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Use certificates with Azure API Management

When securing webservices that are exposed to external clients, you can use basic authentication, client certificates or Azure Active Directory B2C. In an earlier post I described the use of basic authentication. In this post, I focus on the use of client certificates.

We can either use the default Azure certificate and domain azure-api.net or we can add a custom domain to API Management. In this case we use the default certificate and indicate we want to negotiate (or verify) client certificates:

Then we can use the following inbound policies.

<choose>
   <when condition="@(context.Request.Certificate == null)">
      <return-response>
         <set-status code="401" reason="Client certificate required" />
      </return-response>
   </when>
   <when condition="@(context.Request.Certificate.Thumbprint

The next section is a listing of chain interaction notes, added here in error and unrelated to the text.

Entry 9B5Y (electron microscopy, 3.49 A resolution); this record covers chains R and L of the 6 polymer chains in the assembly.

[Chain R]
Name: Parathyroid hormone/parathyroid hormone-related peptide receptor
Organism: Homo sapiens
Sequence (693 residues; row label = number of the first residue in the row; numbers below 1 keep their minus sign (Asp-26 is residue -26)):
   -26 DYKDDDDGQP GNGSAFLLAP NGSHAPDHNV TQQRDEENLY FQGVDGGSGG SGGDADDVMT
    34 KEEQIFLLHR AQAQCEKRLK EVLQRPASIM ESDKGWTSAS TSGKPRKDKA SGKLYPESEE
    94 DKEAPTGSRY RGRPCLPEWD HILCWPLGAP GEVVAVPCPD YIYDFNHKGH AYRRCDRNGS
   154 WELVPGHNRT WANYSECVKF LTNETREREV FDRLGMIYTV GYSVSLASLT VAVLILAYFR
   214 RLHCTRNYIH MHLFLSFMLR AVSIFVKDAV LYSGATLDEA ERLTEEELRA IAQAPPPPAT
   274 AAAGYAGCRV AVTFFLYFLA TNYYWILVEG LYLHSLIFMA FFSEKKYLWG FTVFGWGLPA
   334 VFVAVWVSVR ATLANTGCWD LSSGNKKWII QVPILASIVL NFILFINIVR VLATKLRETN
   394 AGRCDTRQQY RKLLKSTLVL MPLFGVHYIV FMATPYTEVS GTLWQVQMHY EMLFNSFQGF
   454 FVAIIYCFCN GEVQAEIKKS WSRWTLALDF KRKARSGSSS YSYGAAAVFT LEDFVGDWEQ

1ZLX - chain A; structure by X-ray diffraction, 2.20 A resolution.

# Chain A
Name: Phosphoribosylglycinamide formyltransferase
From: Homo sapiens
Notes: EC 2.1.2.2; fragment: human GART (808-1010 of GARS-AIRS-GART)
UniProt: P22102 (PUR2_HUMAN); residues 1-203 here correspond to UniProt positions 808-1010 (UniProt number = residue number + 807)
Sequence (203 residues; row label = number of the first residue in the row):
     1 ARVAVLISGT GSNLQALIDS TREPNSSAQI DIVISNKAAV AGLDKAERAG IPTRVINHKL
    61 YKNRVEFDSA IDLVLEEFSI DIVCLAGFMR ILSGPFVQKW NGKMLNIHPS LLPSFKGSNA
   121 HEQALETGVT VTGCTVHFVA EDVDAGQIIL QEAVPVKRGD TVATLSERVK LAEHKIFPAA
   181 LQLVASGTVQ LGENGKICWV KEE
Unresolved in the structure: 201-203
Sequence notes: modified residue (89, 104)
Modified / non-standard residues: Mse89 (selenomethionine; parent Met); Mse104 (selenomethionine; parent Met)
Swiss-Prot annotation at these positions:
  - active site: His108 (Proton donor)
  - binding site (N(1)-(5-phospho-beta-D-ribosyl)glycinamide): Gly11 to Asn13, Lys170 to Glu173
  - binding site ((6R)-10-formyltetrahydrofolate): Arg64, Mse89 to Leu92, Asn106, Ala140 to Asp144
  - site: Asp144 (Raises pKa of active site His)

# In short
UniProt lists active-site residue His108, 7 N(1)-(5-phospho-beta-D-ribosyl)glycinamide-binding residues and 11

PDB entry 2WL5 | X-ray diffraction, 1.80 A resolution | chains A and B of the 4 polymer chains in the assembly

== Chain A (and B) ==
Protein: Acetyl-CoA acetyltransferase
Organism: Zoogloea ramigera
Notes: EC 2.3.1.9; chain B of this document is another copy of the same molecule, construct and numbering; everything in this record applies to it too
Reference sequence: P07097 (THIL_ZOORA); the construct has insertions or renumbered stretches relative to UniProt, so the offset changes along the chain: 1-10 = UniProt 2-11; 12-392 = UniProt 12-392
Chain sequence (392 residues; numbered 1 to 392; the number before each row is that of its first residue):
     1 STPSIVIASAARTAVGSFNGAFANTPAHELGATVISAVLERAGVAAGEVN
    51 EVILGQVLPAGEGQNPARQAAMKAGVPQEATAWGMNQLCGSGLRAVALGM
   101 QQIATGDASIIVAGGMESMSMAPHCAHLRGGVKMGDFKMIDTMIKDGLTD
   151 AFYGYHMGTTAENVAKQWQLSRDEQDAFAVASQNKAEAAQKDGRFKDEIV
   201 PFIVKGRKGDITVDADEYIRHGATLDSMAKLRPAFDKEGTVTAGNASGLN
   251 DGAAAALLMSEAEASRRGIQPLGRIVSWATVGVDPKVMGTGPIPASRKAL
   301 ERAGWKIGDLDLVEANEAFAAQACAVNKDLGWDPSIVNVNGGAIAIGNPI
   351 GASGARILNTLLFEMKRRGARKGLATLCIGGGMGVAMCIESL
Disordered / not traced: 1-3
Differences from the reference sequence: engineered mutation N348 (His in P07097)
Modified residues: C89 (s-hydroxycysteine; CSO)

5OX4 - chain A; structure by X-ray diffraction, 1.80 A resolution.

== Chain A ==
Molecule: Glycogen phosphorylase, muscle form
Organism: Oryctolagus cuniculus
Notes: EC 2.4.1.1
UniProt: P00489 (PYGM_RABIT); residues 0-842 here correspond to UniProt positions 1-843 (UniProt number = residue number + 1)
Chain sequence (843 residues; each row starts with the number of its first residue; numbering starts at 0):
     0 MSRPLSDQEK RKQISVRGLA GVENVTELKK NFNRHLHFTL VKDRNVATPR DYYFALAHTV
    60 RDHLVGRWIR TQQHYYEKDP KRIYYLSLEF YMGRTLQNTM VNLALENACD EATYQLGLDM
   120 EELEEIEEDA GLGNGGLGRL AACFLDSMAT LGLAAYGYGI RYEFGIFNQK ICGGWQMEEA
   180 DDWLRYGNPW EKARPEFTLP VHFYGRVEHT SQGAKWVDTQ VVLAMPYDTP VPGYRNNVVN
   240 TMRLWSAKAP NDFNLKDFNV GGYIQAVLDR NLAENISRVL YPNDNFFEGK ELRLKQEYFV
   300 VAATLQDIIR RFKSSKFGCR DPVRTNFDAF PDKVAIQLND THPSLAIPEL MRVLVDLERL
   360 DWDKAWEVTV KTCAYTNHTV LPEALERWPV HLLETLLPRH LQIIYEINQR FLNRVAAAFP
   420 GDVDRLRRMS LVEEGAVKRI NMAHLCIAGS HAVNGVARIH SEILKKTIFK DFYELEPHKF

!= "{{ thumbprint-dev}}")">
     <return-response>
        <set-status code="403" reason="Invalid client certificate" />
     </return-response>
     </when>
</choose>

First we check if a certificate is passed in the first place. Then we check if the certificate has the correct thumbprint value.

When it comes to the certificates, note that we are not using CA certificates. I think CA certificates are server certificates that can be used in a mutual SSL scenario (I’m not sure). From docs.microsoft.com I understand that you only have to use this functionality if your services require a custom CA certificate.

Apart from securing API Management services via certificates, we can also secure backend services using certificates. First we will have to upload a certificate via menu Security/Certificates. Next we can go to the Design surface of our service, go to the Backend section and specify we want to use a client certificate to authenticate API Management with the backend service.